Evening schools’ athletics – a new trend begins in earnest

Three years ago the principal and staff of the Bethel High School (BHS) bought into the initiative suggested by physical education teacher, Theon Gordon, to make a radical departure from the norm in St Vincent and the Grenadines.
Gordon had suggested that the time had come for the educational institution o host its annual track and field championships in the afternoon going into the evening, rather than during the normal school hours.
Gordon’s thinking was that this novel approach would achieve several objectives that are not currently met by the traditional modus.
The principal and staff therefore banded themselves together and created a very delightful package for their institution’s annual track and field competition.
The rationale had several facets.
The intention was to transform the sports into a major showcase of the Bethel High School, past, present and future.
By starting in the afternoon student athletes more time to prepare themselves for their respective events on the day of competition.
The athletes were also able to encourage their parents, family and friends to be a part of the BHS experience.
Past students would be able to share in the experience by turning up to the event after having completed their work day.
The general public would seize the opportunity to pass by the event following work.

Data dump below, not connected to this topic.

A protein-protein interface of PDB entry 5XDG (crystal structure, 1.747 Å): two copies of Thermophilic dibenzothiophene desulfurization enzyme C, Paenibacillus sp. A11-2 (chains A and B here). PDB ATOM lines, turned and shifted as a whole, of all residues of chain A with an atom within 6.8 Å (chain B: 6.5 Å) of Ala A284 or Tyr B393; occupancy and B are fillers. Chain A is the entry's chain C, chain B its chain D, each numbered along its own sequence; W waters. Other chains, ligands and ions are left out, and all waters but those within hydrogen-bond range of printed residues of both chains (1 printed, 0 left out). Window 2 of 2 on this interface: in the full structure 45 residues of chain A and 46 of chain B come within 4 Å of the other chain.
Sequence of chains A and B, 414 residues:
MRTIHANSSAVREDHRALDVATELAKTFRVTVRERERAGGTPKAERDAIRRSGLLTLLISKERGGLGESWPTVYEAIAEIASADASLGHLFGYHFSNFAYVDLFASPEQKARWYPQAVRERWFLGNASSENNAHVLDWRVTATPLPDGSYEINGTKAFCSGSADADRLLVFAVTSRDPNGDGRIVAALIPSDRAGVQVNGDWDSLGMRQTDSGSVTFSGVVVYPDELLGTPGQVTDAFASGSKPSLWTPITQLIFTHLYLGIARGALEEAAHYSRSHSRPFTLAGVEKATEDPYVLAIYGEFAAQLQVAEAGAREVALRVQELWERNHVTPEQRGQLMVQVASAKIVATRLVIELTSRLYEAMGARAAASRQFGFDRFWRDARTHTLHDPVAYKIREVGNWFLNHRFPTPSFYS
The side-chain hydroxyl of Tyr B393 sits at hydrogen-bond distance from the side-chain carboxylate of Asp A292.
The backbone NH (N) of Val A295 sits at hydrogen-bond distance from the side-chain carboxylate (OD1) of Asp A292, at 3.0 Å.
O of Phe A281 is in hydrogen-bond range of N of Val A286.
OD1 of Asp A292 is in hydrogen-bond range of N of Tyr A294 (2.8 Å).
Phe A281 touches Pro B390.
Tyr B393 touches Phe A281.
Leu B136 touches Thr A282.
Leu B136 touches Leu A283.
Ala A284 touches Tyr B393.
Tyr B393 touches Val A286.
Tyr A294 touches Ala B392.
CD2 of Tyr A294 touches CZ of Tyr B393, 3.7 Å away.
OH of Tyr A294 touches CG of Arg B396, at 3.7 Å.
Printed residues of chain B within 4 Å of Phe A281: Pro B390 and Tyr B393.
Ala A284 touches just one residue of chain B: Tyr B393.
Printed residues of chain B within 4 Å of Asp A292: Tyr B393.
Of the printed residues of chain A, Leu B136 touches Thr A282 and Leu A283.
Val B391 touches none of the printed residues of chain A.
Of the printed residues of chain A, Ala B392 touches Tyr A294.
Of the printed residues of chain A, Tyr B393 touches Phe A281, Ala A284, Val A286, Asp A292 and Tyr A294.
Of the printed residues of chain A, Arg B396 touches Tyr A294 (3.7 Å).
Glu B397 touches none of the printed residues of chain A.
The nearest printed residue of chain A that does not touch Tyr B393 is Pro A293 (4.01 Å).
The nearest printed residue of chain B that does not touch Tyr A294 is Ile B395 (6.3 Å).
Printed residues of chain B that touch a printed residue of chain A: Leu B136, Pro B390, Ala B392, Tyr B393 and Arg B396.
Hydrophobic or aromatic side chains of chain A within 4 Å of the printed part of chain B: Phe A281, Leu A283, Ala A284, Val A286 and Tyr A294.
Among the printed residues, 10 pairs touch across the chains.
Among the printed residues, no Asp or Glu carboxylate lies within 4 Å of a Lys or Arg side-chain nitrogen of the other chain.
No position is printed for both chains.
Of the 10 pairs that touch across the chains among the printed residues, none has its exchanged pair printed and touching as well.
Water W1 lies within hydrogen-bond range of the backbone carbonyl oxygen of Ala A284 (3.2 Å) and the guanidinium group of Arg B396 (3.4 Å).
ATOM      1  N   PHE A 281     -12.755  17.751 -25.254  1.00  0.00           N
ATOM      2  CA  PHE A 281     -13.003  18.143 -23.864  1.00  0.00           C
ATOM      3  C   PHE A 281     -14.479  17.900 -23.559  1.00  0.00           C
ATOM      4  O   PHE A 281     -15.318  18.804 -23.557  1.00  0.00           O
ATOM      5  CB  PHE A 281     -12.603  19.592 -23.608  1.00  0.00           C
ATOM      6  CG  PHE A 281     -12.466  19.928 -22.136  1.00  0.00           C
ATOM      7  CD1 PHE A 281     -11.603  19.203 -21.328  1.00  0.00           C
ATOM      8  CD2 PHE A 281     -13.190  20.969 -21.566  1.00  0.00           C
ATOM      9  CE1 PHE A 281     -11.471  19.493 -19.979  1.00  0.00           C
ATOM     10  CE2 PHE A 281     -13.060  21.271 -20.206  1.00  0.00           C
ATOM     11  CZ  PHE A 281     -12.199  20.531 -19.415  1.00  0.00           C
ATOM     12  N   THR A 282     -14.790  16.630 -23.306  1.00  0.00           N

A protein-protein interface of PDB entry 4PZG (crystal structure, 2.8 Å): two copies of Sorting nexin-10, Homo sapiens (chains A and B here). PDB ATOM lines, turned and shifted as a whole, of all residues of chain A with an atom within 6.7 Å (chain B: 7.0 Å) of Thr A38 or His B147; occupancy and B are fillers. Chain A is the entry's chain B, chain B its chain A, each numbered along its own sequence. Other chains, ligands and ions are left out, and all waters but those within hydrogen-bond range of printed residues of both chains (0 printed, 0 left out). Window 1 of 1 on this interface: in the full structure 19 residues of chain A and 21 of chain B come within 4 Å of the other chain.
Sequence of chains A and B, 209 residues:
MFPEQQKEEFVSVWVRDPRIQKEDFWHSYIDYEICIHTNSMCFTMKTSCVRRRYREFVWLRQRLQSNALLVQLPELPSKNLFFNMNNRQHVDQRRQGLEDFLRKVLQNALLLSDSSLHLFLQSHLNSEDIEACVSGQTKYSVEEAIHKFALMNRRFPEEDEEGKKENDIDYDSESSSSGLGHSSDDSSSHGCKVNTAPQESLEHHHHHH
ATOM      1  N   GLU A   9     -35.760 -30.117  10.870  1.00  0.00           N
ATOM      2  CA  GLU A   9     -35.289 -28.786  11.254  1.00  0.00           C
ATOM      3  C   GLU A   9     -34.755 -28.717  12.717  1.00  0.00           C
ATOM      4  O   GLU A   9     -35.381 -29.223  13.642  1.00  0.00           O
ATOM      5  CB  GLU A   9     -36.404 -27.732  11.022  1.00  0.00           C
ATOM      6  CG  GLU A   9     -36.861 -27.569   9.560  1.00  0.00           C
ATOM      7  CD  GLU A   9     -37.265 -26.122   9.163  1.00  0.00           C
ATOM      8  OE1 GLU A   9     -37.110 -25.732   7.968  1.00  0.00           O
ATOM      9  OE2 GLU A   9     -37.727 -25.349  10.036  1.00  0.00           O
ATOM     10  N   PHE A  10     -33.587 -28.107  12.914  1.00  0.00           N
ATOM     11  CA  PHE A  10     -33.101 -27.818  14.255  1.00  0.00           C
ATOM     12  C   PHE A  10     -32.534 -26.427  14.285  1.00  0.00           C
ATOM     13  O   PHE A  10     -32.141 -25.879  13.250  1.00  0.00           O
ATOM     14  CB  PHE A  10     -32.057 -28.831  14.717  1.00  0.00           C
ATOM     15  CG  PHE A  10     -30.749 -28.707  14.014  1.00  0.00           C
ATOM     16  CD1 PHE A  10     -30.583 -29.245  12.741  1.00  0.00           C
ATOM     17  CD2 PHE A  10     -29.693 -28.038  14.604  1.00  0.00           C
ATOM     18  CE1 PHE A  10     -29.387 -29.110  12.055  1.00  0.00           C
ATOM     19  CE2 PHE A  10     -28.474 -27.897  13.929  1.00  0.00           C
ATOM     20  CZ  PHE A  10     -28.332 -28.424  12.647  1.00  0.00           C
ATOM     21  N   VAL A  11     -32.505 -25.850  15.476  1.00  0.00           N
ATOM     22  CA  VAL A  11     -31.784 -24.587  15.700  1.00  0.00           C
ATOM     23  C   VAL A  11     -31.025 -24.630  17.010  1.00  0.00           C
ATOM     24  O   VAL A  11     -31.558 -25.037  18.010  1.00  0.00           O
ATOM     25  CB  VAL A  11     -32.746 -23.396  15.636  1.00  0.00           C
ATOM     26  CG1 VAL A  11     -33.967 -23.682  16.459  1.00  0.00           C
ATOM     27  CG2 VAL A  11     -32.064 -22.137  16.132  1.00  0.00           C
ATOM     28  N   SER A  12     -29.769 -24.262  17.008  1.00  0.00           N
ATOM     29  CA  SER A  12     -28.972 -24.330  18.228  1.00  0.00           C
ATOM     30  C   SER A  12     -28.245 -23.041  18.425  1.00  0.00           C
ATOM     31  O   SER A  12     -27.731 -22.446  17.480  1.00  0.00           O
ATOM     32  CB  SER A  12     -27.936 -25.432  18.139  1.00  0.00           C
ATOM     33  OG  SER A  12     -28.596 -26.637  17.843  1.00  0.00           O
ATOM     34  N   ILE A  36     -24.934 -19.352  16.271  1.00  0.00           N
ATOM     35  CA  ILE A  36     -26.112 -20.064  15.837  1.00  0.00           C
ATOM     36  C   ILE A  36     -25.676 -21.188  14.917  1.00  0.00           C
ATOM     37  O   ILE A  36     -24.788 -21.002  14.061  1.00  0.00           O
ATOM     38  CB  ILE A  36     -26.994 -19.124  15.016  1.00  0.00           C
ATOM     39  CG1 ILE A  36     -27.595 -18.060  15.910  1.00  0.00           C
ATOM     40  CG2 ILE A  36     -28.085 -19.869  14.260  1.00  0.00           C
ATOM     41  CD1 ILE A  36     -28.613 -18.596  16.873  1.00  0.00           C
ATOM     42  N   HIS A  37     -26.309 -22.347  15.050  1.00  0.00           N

The BHS recently hosted its third annual afternoon-evening track and field championships at the Victoria Park.
Significantly, the Barrouallie Secondary School – BSS, (Central Leeward Secondary School – CLSS) held its annual track and field competition on Friday last (24 February), for the very first time, as an afternoon-evening event, at the Victoria Park.
The Vincentian tradition in respect of school sports is to organise these events during the normal school hours. This was the most convenient and perhaps cost effective, as far as the leadership was concerned.
It was always assumed that teachers would not wish to be part of an activity that calls upon them to give their time working outside the normal hours for something as frivolous as sport.
Principals, staff and the Ministry of Education officials were all of one accord that should school sports be conducted after school hours and into the evening there was the likelihood of mayhem; loss of control. The students would not be anxious to wear uniforms; they would not readily conform to school rules; they would be readily influenced by non-school features; they would make the event into a major entertainment package that detracts from the real intent of the activity; and the list goes on.
Perhaps more than anything else is the fact that the pervasive nature of call-in radio programmes and of social media, would offer significant opportunities for intense scrutiny of everything that could go wrong or that breaks conventional norms of school sports.
The propensity to have the conduct of the schools’ students in the public domain sent chills down the spines of those in authority in the vast majority of our institutions.
Generally, many principals are far too tentative in respective of their own anticipation of the possible reactions of the officials at the Ministry of Education, the public and the media.